A lot or a little?
The parents' guide to what's in this movie.
What parents need to know
Parents need to know that Colossal is an unusual sci-fi/fantasy/comedy/drama that could almost qualify as surreal. While violence isn't constant, some of it is quite shocking: A woman is beaten up and subjected to psychological violence and threats. There's also fantasy violence -- giant monsters attack, and the military fires on them. A subplot also involves bullying. Language is strong and fairly frequent, with uses of "f--k" and "s--t"; there's also brief sexual innuendo. Characters drink heavily and often, getting very drunk and suffering hangovers and blackouts. Though alcoholism isn't discussed, drinking is part of how the plot is triggered. A character is accused of using cocaine, and some smoking is shown. For the right viewers, this movie will definitely be a memorable experience -- perhaps even a cult favorite in the making. Anne Hathaway and Jason Sudeikis co-star.
- Parents say
- Kids say
What's the story?
In COLOSSAL, Gloria (Anne Hathaway) has lost her job and now spends too much time drinking; her boyfriend (Dan Stevens) loses patience and breaks up with her. So she moves to her vacant childhood home, and, while trying to figure out her next move, reconnects with an old schoolmate, Oscar (Jason Sudeikis). Oscar gives Gloria a job in his bar, and her drinking continues. At the same time, a monster has started attacking Korea, and the bar patrons watch events unfold on TV. Astonishingly, Gloria notices that her own movements and actions tend to coincide with the monster's; she figures out that if she stands in a certain place at a certain time, she becomes the monster and can control it. Unfortunately, Oscar discovers that he, too, has the "gift" and can become a giant robot. And he uses the opportunity to get back at Gloria for a perceived childhood slight.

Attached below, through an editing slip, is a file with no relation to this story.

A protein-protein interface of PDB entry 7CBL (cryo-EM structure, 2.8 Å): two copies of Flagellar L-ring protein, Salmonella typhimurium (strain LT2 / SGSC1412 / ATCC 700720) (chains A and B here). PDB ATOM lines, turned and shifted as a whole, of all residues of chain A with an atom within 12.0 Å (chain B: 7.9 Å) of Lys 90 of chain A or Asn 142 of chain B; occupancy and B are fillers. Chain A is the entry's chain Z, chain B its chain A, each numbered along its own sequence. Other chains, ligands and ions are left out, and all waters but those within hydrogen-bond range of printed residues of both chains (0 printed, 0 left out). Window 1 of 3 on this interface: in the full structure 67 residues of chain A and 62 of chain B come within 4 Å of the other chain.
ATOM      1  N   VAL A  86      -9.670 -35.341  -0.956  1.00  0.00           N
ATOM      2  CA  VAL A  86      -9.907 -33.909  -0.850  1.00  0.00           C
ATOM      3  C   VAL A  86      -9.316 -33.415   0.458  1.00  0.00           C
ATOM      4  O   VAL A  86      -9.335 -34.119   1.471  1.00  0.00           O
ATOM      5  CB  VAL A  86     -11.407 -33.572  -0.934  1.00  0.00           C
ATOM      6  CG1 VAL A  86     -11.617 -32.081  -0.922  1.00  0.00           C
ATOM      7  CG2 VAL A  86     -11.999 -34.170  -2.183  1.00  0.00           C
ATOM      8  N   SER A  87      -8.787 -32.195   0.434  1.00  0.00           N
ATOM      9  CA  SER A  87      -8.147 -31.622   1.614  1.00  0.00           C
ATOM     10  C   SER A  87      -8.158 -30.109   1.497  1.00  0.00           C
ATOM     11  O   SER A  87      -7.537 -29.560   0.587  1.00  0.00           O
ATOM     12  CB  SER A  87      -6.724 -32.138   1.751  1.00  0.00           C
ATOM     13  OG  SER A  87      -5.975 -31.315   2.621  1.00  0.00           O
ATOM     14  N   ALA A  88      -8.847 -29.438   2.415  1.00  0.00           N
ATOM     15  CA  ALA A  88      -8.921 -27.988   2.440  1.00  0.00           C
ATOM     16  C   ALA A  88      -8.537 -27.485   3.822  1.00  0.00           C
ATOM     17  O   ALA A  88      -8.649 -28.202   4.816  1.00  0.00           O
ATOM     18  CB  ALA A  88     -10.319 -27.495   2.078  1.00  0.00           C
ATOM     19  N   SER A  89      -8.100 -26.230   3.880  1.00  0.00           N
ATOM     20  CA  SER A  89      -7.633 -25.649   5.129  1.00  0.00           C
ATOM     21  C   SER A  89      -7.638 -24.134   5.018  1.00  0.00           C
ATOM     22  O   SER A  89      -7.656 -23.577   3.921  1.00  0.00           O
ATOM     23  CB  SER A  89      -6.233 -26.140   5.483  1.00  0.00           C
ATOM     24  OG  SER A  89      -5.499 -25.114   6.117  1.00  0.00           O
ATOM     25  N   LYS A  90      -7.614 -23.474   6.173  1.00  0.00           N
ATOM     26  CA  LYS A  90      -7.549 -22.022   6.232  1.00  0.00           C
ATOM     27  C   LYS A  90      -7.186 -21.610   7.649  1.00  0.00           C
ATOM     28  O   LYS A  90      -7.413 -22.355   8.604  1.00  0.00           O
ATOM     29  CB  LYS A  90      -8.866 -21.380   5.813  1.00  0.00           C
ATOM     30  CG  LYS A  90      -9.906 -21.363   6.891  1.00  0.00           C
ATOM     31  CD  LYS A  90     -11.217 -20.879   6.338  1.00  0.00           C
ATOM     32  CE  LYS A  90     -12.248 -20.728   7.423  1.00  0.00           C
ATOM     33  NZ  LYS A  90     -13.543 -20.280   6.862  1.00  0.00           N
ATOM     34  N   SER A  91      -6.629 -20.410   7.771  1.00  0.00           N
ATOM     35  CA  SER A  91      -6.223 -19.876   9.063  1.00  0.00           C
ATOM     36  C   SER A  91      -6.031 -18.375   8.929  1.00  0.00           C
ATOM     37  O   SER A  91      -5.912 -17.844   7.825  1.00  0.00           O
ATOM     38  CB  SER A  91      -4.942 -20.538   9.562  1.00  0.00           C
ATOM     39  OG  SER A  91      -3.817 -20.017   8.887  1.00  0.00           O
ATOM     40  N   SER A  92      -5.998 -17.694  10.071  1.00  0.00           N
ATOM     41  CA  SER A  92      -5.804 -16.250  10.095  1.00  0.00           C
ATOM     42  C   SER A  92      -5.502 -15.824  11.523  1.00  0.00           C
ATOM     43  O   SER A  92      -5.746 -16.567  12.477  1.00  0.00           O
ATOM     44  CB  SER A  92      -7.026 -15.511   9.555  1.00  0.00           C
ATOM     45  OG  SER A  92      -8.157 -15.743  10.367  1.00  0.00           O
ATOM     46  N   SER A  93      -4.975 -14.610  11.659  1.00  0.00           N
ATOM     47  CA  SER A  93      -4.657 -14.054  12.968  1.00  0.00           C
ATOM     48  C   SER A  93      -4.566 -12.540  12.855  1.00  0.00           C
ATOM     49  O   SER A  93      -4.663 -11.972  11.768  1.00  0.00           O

Is it any good?
Feeling for all the world like a Charlie Kaufman creation, this sci-fi movie is all over the map; it's constantly surprising, and yet it stays true to an emotional, human struggle. Talented Spanish director Nacho Vigalondo (Timecrimes, V/H/S: Viral) brings his unique vision to this story about both psychological and literal monsters. As Colossal unfolds, its vivid characters struggle with their day-to-day lives, stumble upon the mind-blowing secret of the monster, and then learn the rules.
It's only then that Vigalondo unveils the pain at the center of the movie, wounds created in childhood that adult lives may have been built upon. It's a fully satisfying arc, centered around a truly imaginative setting: Gloria's empty house and Oscar's half-finished bar. Emotions are allowed to run dark, and the performances, especially by Hathaway, Sudeikis, and Tim Blake Nelson, are stronger as a result. 2016's Swiss Army Man, as well as Kaufman concoctions like Being John Malkovich previously ventured into this kind of fresh, bracing territory, and now Colossal joins them.
Talk to your kids about ...
How does bullying work into the story? Are any solutions presented?
How do the two characters differ in their approach to their situation? What are their concerns? Their goals? Their solutions?
What does "surreal" mean? Does this movie qualify? Why or why not?
- In theaters: April 7, 2017
- On DVD or streaming: August 1, 2017
- Cast: Anne Hathaway, Jason Sudeikis, Tim Blake Nelson
- Director: Nacho Vigalondo
- Studio: Neon
- Genre: Science Fiction
- Topics: Magic and Fantasy, Monsters, Ghosts, and Vampires
- Run time: 110 minutes
- MPAA rating: R
- MPAA explanation: language
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Common Sense Media's unbiased ratings are created by expert reviewers and aren't influenced by the product's creators or by any of our funders, affiliates, or partners.